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In the figure given below \(MN\) and \(NL\) are adjacent sides of a square and the arc \(MPL\) is drawn with \(N\) as centre and \(MN\) as radius. \(P\) is a point on the arc and \(PQRS\) is a square such that, \(RS\), if extended, passes through \(L\) while \(RQ\), if extended, passes through \(M\). What is the ratio of the area of a square of side \(MN\) and the square \(PQRS\)?

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Option(B) is correct

Answer image for Mensuration, Aptitude:2171-1

It  is  given  that  \(RS\)  passes  through  \(L\)  and  \(RQ\) passes through \(M\).  
 On  drawing  the  line  \(RSL\)  and  \(RQM\),  the diagram  shown  above  results.  From  the diagram,  it  is  clear  that \( MNLR\)  has  to  be  a square and \(P\) has to be the mid point of the arc.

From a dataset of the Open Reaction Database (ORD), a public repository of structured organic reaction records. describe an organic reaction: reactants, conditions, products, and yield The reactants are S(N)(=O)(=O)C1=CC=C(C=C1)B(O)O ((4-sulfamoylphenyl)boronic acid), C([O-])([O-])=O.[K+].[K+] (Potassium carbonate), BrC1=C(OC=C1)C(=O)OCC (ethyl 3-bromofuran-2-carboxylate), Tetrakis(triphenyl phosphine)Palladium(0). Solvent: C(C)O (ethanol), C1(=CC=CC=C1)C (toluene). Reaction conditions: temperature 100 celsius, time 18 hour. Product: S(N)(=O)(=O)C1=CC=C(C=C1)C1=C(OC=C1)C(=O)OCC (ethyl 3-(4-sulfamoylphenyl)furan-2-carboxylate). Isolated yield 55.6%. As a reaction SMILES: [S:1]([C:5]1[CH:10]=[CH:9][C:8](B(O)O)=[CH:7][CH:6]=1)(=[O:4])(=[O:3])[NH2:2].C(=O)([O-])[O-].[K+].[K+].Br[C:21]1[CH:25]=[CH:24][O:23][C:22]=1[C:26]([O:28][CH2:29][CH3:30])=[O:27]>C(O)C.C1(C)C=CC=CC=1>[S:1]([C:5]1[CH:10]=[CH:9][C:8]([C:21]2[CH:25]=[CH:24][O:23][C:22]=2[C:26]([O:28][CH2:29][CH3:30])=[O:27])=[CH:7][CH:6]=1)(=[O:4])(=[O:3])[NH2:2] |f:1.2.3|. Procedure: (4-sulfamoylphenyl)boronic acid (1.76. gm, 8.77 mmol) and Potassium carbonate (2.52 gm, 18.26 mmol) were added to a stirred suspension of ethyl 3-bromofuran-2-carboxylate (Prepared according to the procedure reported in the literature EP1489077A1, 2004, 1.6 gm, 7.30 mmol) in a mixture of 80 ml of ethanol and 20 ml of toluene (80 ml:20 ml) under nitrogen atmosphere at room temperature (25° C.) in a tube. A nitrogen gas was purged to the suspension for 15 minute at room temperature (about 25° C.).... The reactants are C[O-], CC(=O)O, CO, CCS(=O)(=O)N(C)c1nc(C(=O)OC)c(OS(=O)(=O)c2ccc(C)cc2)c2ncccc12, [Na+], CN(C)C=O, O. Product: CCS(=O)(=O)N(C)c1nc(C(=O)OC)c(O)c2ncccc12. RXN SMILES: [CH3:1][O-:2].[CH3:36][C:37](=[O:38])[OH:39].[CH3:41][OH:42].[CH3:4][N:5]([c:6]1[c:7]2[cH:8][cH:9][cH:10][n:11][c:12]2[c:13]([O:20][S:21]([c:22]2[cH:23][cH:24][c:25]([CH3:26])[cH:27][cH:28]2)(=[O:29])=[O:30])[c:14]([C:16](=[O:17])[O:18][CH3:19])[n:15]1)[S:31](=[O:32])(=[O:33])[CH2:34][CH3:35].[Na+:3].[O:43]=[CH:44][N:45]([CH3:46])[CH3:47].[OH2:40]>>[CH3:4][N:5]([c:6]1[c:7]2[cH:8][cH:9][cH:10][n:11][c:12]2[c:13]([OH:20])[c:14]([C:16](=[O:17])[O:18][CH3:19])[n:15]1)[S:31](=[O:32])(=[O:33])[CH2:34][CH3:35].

As  \(P \) is  the  mid-point  of  the  arc,  \(RN\)  passes through \(P\)


Tom explains the factor give above $(\sqrt{2}-1)$ in the comment.

where \(MN = PN = a\)

\(\Rightarrow PQ=\dfrac{RP}{\sqrt{2}}\)



More explanation on the last step is provided by Anita in the comments section.

(4) Comment(s)


Can anyone explain the last step.


Last step,


That is the ratio of the area for the larger square and the smaller square (as asked in the question).

Poonam Pipaliya

I don't get the logic behind $(\sqrt{2}−1)$


See, as $NP$ is radius, it length is $a$.


$RP=RN-NP$, where $RN$ is diagonal of the square with length $=\sqrt{a^2+a^2}=a\sqrt{2}$ and $NP=a$

Putting values,




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